As a composer, Gordon Getty is in the unusual and awkward position of having too much money; an heir to the Getty fortune, he has had a difficult time being taken seriously as a composer because of an assumption that he can pay the best performers to take on his music, so did not have to work his way up through the ranks based on the merits of his work. The assumption about his ability to pay for the best may in fact be true, based on the quality of the acclaimed performers on this album, including Ulf Schirmer leading Münchner Rundfunkorchester and Chor des Bayerischen Rundfunks, and mezzo-soprano Suzanne Mentzer. That doesn't disallow the possibility that his music may stand on its own, though. This recording of Plump Jack, his opera based on the character of Falstaff, uses the concert version of the piece rather than the full opera. Several scenes are omitted and several others are presented only in excerpts, so it's difficult to assess what the overall impact of the opera would be. Getty writes mostly in a lyrical post-Straussian idiom. The opera has many lovely sections, especially when characters are expressing tender emotion, and from moment to moment the music is engaging, but a sense of dramatic direction and momentum is missing. Getty's vocal writing is characteristic of many mid- to late 20th century American operas that use a conservative harmonic palette; it's pleasantly lyrical, a sort of heightened recitative that only rarely bursts into sustained, memorable gestures or melodies that drive the drama forward. The choral sections are some of the opera's most attractive, and the orchestration is skillful, varied, and inventive. Schirmer draws superb performances from the orchestral and choral forces and the singers. Tenor Nikolai Schukoff as Prince Hal stands out for the sweetness and clarity of his voice. The sound of the hybrid SACD is clean and balanced but somewhat sterile.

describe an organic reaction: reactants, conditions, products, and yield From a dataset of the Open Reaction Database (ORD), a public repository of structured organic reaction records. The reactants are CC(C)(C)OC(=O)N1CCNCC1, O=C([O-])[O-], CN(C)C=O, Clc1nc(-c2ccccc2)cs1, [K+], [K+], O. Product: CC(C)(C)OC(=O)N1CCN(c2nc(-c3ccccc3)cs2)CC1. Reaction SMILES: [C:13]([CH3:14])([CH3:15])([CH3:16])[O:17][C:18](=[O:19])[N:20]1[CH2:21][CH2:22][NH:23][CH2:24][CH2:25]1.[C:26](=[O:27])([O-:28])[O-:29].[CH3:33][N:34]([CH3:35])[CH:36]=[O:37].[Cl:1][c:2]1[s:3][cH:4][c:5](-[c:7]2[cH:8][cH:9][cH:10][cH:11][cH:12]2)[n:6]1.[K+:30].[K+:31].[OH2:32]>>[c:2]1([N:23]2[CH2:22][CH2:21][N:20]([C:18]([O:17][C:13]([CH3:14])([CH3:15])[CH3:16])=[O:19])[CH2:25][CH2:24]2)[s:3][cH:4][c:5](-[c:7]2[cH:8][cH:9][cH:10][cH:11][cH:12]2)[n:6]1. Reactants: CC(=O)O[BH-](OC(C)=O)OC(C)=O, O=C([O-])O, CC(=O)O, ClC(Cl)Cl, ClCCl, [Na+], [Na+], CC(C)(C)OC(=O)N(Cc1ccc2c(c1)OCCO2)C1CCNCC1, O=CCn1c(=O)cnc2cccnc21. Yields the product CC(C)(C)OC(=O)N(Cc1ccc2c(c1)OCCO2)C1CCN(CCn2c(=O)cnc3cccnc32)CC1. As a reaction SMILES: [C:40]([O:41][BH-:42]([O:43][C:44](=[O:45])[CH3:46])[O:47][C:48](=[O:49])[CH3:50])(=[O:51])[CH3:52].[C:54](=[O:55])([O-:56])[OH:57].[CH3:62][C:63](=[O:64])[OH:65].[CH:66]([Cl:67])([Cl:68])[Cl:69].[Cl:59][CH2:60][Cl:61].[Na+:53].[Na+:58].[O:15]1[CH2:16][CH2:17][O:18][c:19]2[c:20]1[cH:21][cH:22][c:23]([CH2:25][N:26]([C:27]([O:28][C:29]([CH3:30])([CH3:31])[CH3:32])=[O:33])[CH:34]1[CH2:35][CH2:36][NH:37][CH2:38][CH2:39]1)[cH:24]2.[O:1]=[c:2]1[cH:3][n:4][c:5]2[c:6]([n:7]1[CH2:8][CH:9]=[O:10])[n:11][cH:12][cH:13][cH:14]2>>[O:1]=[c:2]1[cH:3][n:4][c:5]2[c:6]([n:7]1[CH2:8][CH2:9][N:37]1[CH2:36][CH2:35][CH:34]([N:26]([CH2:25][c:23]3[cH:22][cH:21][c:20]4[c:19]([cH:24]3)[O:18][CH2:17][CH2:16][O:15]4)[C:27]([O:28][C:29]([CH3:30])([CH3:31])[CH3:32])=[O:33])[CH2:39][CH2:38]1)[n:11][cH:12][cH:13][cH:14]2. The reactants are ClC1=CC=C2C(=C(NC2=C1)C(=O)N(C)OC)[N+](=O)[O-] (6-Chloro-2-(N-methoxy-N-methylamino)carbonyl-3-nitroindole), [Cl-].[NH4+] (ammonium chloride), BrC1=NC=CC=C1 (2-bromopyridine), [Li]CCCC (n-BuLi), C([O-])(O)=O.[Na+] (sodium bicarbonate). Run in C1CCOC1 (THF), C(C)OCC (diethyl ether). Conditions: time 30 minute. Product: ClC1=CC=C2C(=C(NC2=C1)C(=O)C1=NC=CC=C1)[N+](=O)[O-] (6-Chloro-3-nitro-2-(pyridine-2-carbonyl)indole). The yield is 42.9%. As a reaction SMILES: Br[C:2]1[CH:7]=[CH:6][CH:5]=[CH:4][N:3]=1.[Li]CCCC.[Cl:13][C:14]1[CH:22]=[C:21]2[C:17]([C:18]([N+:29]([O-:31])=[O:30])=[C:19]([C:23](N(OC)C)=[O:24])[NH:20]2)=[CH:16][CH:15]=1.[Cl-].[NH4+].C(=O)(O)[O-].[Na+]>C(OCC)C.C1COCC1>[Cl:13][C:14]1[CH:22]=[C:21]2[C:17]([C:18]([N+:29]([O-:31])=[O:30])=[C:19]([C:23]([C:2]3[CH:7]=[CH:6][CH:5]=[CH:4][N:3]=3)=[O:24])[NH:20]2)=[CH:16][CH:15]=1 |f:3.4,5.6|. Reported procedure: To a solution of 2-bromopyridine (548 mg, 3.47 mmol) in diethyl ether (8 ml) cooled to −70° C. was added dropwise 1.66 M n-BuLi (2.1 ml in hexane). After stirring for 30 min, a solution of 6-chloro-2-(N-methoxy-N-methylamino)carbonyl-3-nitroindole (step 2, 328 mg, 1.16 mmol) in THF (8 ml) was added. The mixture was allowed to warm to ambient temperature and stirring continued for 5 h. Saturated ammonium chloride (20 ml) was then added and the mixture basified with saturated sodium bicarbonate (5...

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AllMusic Review by Stephen Eddins
|Plump Jack (Concert Version)|